Pop culture obsessives writing for the pop culture obsessed.
Pop culture obsessives writing for the pop culture obsessed.

Wilfred: “Dignity”

Illustration for article titled Wilfred: “Dignity”
TV ReviewsAll of our TV reviews in one convenient place.

And so we do have a workplace sitcom. This was one of Wilfred’s possible destinations after the first-season finale, and it was one that had a great deal of potential. When the only recurring characters were Jenna, Drew, and Ryan’s annoying sister, Wilfred’s most common structure was “somehow Ryan comes across a weird guest star.” This wasn’t bad, but it stretched the limits of plausibility at times, and I’m sure it strained the show’s writers to come up with some new reason to get Ryan talking to strangers.

However, if you have a wider range of recurring characters, you have more room to create comic situations. For example, last week, what we knew about Wilfred’s relationship with Drew was flipped into Wilfred liking Drew (or at least, having been brainwashed by him). Comedic misunderstandings/recharacterizations ensued, before the show reverted to normal by the end, although with a few slight changes, like Ryan’s focus on a new love interest. Unbalance relationships to derive humor—a comedic rule true through time. But if you only have a few characters, options are limited before you repeat yourself (The Simpsons is the most obvious here; how many times has Marge taken a new job?)

The addition of an office adds a bunch of new characters as well as new power dynamics. The office has a love interest for Ryan, his boss, the janitor, and a few co-workers. Of course, the first thing that needs to be done to upset the conventional office relationships is for Ryan to bring in Wilfred, the core premise of “Dignity.”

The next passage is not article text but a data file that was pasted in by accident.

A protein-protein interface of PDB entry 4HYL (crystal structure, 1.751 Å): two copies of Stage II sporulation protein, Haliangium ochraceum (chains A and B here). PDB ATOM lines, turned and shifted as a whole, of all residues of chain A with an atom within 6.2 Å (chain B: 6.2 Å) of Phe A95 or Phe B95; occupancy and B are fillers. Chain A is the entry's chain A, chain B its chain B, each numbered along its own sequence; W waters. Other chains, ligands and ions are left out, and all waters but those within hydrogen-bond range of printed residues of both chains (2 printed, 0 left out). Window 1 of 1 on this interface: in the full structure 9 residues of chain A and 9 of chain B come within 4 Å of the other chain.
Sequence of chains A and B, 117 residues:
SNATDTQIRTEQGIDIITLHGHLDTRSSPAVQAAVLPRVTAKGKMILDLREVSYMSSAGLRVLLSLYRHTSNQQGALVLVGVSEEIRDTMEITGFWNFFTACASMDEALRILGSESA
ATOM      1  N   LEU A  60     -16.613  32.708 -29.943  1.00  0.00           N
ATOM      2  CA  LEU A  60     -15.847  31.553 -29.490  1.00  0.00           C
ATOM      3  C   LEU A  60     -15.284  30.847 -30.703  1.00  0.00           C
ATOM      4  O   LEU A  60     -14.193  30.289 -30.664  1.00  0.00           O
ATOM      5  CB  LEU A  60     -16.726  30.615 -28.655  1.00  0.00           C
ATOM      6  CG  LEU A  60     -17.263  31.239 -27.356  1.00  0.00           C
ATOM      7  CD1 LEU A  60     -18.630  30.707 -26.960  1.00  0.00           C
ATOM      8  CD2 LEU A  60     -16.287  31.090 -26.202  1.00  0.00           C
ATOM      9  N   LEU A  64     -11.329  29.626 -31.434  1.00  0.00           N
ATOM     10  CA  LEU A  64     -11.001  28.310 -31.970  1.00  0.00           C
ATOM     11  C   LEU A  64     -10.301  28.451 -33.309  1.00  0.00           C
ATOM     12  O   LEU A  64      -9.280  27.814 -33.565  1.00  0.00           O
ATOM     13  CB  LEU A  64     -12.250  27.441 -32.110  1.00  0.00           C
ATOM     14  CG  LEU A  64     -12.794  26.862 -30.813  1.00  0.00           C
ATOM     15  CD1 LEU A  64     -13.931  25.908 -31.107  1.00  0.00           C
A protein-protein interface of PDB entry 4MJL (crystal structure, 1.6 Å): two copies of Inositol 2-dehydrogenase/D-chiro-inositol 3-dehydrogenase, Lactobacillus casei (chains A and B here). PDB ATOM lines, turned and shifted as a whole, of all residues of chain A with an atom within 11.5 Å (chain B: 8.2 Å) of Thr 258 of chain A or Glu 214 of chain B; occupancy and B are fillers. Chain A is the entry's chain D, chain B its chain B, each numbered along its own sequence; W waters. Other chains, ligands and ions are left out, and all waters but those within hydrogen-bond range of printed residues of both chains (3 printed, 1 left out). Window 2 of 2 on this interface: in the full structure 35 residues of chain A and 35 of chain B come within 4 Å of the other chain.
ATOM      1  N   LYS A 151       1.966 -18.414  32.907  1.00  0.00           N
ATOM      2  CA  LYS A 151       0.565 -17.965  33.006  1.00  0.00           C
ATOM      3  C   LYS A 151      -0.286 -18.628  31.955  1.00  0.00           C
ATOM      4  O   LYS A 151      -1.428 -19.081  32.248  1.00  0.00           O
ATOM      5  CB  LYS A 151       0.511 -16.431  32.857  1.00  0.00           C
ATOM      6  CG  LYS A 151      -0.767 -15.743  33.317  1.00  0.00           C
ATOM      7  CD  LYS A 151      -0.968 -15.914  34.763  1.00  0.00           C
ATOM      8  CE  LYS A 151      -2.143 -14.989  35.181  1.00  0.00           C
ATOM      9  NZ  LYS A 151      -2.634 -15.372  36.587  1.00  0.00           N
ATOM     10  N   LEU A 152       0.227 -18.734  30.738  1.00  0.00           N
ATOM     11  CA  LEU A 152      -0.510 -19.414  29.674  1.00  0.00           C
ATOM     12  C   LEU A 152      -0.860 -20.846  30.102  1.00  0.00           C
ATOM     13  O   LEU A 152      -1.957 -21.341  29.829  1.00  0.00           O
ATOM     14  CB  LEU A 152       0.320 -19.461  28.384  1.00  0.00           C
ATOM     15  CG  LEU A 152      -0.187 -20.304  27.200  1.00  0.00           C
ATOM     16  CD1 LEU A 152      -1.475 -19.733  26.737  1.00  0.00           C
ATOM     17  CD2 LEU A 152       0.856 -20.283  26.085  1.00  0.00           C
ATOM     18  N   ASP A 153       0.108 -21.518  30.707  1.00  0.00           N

That the conceit of “Dignity” is predictable isn’t necessarily a bad thing because, well, it’s Wilfred in an office. He excitedly rolls around on his back, shouting about his balls being exposed, as everyone else thinks he wants belly-rubs. He delightedly goes into office descriptions and gossip to his pigeon friends, in boring (but accurate) fashion. But all is not well, as Wilfred’s office popularity quickly diminishes, and he starts stressing out about work alongside Ryan, and engaging in more and more desperate attempts to regain his fans.

Meanwhile, Ryan is forced to deal with his boss walking all over him, and potentially ruining his social life (it’s also a metaphor his domineering father, off-screen still but exerting influence on Ryan). Theoretically, Wilfred’s situation should build the comedy, and Ryan’s the drama, but in practice, they tend to take place in exactly the same spaces at the same times. So, it’s awkward while being funny, and takes stabs at meaning. In other words, it’s a solid Wilfred episode.

But there’s also a good chance that it’s an important Wilfred episode, one which we’ll look back on as the introduction of the office and new forms of character dynamism. It could also be a one-off, but that doesn’t seem plausible. It’s too helpful for the show to use the office to add different characters and dimensions.


Stray observations:

  • “Well I’ve got a belly-rub on line two!” I laughed hardest at Ryan’s boss saying this.
  • “Talk about dumb, that guy…aww shit!”
  • I liked that when Ryan walked in to demand more time on his work, it sure as hell looked like the boss was getting oral sex. And then the show moved away for a quick scene. We had to wait. Then then, release.